Train service fully resumed Saturday on the Joban Line, which was suspended following the 2011 quake-tsunami that triggered a nuclear crisis, marking the restart of services on all train lines in northeastern Japan devastated by the triple disaster.
East Japan Railway Co.'s service resumed on a 20.8-kilometer stretch between Tomioka and Namie stations near the crippled Fukushima Daiichi nuclear plant, the last part of the line that had remained suspended since the disaster. Before the resumption, the company had offered bus services for the section instead.
While some anticipate that the improvement of public transport in disaster-hit areas along the Pacific coast in Fukushima Prefecture will lead to an increase in visitors and regional revitalization, others consider the impact will be limited as most local residents use cars as their primary mode of transport.
Nine JR and private railway lines took more than a year to reopen following the disaster, according to the transport ministry.
After nine years, the 344-kilometer Joban Line, which connects Tokyo and Miyagi Prefecture, was the last remaining line to fully reopen, excluding the Rias Line operated by Sanriku Railway Co., which had been repaired but was again damaged by Typhoon Hagibis last October.
Limited express trains linking Tokyo with Sendai, the capital of Miyagi, will make three round-trips a day following the full resumption of services.
Among the five stations in the section that had been suspended, three are in the towns of Futaba and Okuma, which host the crippled Fukushima plant of Tokyo Electric Power Company Holdings Inc., as well as Tomioka.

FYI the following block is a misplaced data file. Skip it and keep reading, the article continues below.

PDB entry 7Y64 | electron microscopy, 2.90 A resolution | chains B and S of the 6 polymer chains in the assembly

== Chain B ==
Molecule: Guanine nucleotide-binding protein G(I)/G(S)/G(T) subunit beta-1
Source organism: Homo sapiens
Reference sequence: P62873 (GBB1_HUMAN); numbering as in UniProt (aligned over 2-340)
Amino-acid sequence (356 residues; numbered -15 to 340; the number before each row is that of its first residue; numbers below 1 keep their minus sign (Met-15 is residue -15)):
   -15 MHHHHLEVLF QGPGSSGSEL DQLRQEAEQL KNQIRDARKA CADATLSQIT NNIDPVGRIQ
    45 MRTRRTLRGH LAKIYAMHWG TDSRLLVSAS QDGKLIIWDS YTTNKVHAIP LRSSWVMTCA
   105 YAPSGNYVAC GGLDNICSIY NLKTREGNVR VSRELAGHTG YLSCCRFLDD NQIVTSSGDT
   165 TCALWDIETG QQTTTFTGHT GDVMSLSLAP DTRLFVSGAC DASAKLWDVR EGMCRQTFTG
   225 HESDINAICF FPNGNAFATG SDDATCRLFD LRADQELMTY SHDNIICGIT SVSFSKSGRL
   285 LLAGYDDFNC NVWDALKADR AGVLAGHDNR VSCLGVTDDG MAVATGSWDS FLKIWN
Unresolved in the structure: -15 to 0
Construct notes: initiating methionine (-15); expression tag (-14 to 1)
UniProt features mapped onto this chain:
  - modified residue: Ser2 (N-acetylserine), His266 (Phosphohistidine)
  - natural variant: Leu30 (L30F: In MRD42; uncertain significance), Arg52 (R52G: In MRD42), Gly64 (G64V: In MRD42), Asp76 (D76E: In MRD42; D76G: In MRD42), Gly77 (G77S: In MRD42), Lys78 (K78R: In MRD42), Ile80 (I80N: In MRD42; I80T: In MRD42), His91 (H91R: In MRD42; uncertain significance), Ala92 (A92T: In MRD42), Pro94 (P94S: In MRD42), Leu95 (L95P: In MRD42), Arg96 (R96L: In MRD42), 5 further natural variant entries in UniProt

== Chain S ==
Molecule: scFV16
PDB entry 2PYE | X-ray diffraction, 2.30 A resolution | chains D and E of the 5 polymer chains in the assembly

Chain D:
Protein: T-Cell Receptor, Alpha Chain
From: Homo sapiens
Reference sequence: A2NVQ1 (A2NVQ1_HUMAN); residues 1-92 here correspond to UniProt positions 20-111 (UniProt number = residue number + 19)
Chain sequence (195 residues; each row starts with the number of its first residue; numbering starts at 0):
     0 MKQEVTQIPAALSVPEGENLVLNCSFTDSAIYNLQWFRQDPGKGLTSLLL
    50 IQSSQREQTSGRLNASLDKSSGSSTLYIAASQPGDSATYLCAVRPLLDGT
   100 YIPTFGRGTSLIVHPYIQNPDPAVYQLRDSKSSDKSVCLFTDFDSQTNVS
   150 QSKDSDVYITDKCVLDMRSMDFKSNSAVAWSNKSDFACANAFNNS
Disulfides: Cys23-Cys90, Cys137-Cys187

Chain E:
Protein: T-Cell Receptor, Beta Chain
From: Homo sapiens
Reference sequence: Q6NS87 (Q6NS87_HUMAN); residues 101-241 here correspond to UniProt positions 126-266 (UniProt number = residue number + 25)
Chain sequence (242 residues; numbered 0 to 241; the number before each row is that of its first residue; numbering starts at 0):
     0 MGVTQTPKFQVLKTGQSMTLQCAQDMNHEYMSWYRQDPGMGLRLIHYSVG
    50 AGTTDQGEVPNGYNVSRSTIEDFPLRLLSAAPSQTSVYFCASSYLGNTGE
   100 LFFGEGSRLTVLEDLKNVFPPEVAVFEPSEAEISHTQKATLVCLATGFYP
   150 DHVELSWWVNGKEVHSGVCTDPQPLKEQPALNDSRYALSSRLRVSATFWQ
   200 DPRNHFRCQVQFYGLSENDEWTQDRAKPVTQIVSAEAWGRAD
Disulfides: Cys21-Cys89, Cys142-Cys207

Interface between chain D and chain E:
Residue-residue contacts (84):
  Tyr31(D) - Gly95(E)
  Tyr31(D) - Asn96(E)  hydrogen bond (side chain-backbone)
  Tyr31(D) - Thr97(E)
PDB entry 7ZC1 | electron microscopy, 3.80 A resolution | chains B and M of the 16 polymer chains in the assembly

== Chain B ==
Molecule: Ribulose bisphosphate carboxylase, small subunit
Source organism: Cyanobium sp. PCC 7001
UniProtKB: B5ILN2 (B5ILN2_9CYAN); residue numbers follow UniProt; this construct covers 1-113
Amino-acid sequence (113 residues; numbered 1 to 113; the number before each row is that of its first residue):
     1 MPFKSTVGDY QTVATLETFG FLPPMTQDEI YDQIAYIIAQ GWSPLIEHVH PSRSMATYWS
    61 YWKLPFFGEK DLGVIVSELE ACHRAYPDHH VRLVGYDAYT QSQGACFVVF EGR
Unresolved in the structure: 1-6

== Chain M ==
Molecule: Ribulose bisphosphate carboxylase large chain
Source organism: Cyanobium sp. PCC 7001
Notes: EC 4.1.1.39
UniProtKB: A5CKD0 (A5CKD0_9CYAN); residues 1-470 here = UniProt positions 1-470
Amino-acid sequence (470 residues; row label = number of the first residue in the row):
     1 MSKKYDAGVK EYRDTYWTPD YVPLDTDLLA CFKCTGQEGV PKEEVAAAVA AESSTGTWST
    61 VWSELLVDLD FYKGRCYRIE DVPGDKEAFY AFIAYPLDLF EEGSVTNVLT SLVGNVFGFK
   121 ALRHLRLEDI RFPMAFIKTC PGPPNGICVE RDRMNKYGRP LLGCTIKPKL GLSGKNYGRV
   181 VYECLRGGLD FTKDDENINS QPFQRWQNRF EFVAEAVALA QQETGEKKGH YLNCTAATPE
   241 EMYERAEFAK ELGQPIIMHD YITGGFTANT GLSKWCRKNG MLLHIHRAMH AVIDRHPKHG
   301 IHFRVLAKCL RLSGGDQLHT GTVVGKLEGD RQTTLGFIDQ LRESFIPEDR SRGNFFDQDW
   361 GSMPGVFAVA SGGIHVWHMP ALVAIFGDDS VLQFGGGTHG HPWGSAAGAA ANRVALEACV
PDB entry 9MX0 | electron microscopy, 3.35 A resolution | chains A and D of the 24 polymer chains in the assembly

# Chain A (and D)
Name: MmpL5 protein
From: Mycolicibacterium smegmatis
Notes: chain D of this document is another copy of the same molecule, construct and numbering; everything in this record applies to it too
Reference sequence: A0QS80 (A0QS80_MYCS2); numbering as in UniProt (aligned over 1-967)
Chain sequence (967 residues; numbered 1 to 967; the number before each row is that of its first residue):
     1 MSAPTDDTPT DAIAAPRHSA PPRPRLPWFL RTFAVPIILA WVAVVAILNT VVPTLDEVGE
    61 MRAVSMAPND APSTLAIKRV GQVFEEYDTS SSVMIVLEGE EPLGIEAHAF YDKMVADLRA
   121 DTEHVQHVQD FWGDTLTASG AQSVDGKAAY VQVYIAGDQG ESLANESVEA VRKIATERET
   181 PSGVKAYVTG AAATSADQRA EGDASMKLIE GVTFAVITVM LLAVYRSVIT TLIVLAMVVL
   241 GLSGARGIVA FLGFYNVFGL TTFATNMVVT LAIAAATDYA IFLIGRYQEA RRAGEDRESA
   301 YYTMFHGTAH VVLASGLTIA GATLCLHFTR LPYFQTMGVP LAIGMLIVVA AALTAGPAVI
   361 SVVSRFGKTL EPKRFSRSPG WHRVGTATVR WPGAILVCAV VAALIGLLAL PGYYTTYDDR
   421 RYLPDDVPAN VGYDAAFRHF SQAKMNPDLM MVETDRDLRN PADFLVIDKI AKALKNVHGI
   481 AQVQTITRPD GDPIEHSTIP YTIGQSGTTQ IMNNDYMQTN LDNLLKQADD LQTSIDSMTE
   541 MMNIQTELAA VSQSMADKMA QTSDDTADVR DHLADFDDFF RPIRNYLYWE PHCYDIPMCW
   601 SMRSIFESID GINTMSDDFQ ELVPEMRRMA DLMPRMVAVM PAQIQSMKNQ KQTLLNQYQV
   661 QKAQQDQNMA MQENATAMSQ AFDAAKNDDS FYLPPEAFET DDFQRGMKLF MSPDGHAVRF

The three municipalities had been designated by the government as a no-go zone due to high radiation levels. The entry ban was gradually lifted in Okuma and Tomioka and the restrictions for areas near the stations in the three towns were newly removed earlier this month in time for the Joban Line's full reopening.
As of March 1, only 1,943 people reside in Okuma and Tomioka, while no one lives in Futaba. The three towns had a combined population of around 34,000 prior to the disaster.
Repair work on the broken stretch of the Joban Line could not be conducted for a long time as most of it was located in a zone marked as having high radiation levels, JR East said.
Work on the line, which began in March 2016, included replacing parts of the railroad tracks and ties, and stripping the surface soil in order to reduce radiation levels.
Shingo Amemiya, chief of JR East's branch in Mito, Ibaraki Prefecture, said Friday radiation levels in trains running in the previously suspended Joban Line section in Fukushima have been lowered to one-180th of chest X-ray testing, citing government data.
Although passengers are able to get off at stations and walk around the vicinity, many residents will still not be able to return as evacuation orders remain in place in areas outside the stations.